This was the benchmark so effectively as fast as I could get. It was the phone literally sitting next to an AP connected to ethernet directly back to the switch and internet connection. And yes, that up-speed is normal, welcome to Australia!
Next, I went out to the BBQ with the new access point turned off:
Now frankly, this isn’t bad and were it not for the care package from Ubiquiti, I wouldn’t be inclined to say that 36Mbps down is insufficient for cooking sausages. But it’s still a 70% drop in speed and because I can, I’ve fixed it:
That’s a very decent speed boost, a 62% jump in fact. The difference between the last two graphs would be far more dramatic as I moved further away because the UAP-AC-M-PRO has a broad line of sight and a long range whilst the AC-PRO inside is secreted away behind walls and doors and has a much smaller range (122m versus 183m). Obviously, the quality of the uplink is really going to matter here and had I been able to wire the UAP-AC-M-PRO directly via ethernet, we’d be looking at a fundamentally different result here.
Moving further outdoors, I mounted the UAP-AC-M (this is the little one, remember), down on the jetty in a convenient spot near where I moor the jet ski. Same deal as the big fella in terms of it being PoE so all I needed was power. Here’s how it looks:
Same as all the other UniFi bits Ubiquiti ships, I jumped into the dashboard, adopted the new device and moments later it became an extended part of my network:
We can see here that it’s uplinking to the BBQ which is just perfect because it has a good line of sight (UAP-AC-M-PRO circled):
Or looking back at things from the other direction:
So, onto the speed test and I started by unplugging both the new mesh devices to test the “before state” on the jetty and got a pretty ordinary result:
Power the new bits back up, run the test again and things turn around somewhat dramatically:
Great! That’s nearly a four-fold jump in speed which is pretty significant. No wiring, just power and a few mins to join to the network (the physical mounting of the devices took me a lot longer). That’s also within about 10% of the speed I got when directly connected to the BBQ the mesh uplink is only robbing a bit of the speed (although keep in mind that this test is always going to fluctuate speed wise). But in terms of linking everything up, it couldn’t be easier!
On a more serious note though, this is the sort of thing that’d work great where distances are involved and running cables doesn’t make sense. My parents have a shed dozens of meters away from the house so this would be a neat way of getting coverage there, for example. You’ve certainly always been able to do this with other gear too, but as I pointed out in the previous post, part of the joy of all this as that as the name suggestions, it’s beautifully unified:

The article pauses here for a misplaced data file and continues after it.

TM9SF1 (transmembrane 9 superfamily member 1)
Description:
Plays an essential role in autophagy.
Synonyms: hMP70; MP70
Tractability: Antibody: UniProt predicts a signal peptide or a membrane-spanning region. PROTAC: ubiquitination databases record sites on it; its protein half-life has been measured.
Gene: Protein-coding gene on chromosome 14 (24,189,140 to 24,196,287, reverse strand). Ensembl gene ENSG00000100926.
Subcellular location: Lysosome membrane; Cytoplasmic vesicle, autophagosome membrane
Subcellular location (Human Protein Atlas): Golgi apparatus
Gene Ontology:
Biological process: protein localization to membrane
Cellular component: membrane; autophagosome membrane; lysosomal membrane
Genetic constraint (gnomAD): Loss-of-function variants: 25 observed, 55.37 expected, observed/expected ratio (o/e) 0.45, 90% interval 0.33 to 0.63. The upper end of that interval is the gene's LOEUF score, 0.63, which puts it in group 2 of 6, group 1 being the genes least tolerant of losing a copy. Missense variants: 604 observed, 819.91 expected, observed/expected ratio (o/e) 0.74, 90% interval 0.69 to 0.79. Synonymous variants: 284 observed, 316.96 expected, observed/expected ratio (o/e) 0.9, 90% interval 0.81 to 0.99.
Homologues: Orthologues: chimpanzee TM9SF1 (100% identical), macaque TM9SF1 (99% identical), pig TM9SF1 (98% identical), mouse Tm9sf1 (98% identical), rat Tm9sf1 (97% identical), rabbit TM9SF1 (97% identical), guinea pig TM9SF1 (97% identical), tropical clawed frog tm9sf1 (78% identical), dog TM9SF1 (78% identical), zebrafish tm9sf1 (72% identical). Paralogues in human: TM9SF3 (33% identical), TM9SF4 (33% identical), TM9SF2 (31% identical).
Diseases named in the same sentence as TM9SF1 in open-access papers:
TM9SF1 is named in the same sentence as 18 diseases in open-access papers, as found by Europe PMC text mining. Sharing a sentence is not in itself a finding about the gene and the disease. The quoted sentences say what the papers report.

It’s everything from a single snapshot of the devices to being able to upgrade them in a rolling fashion so as not to take everything offline at once. In fact, I’m writing this post a little while after actually setting everything up and I noticed an update was available so that’s exactly what I’m now doing:
As I add more devices to the network, the mapping features starts to look pretty neat:
You’d normally have a floor plan of the house here too and if you’re worried about dead spots, you can flick on the graphs that show coverage for both 2.4G and 5G spectrums (the latter shown here which has a smaller spread but higher throughput):
Or the map I really like that didn’t hit beta until after my initial post, the topology map which includes all client devices and how they’re connected throughout the house:
Poor connectivity whilst sitting on your jet ski is about the most first world of first world problems I can think of. I honestly don’t need better connectivity there! But I was genuinely curious as to how the UniFi Mesh setup would work and it was pretty much precisely as expected. I like that it was simple enough just to power up the device and add it to the network with no further configuration, but at the same time I can sit here and pop up a terminal window to the BBQ AP is I so desire:
I’ve got another Ubiquiti project I’m working on at the moment which I think people building or renovating a house will find really interesting, I’ll write that one up over the coming weeks and it will touch on some all new bits that I wish I had in my house. Stay tuned!